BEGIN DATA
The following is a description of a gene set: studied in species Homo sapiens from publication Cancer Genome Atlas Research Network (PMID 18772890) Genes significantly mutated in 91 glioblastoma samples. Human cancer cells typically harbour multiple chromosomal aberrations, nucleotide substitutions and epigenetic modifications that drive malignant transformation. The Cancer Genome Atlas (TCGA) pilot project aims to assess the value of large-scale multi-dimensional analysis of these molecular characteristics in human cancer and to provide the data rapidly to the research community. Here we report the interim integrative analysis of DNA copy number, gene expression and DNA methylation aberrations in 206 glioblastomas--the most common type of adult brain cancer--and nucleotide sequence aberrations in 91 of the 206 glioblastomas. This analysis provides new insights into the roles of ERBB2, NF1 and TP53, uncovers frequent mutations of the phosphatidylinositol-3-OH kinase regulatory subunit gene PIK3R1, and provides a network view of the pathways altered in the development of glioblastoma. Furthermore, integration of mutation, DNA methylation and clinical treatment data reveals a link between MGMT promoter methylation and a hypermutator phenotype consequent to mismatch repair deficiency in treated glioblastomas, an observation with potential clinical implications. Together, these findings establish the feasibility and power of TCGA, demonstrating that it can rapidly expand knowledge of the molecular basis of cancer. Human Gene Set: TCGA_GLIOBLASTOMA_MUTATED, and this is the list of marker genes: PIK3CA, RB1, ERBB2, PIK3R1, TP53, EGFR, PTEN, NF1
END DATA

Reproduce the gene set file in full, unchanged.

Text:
The following is a description of a gene set: studied in species Homo sapiens from publication Cancer Genome Atlas Research Network (PMID 18772890) Genes significantly mutated in 91 glioblastoma samples. Human cancer cells typically harbour multiple chromosomal aberrations, nucleotide substitutions and epigenetic modifications that drive malignant transformation. The Cancer Genome Atlas (TCGA) pilot project aims to assess the value of large-scale multi-dimensional analysis of these molecular characteristics in human cancer and to provide the data rapidly to the research community. Here we report the interim integrative analysis of DNA copy number, gene expression and DNA methylation aberrations in 206 glioblastomas--the most common type of adult brain cancer--and nucleotide sequence aberrations in 91 of the 206 glioblastomas. This analysis provides new insights into the roles of ERBB2, NF1 and TP53, uncovers frequent mutations of the phosphatidylinositol-3-OH kinase regulatory subunit gene PIK3R1, and provides a network view of the pathways altered in the development of glioblastoma. Furthermore, integration of mutation, DNA methylation and clinical treatment data reveals a link between MGMT promoter methylation and a hypermutator phenotype consequent to mismatch repair deficiency in treated glioblastomas, an observation with potential clinical implications. Together, these findings establish the feasibility and power of TCGA, demonstrating that it can rapidly expand knowledge of the molecular basis of cancer. Human Gene Set: TCGA_GLIOBLASTOMA_MUTATED, and this is the list of marker genes: PIK3CA, RB1, ERBB2, PIK3R1, TP53, EGFR, PTEN, NF1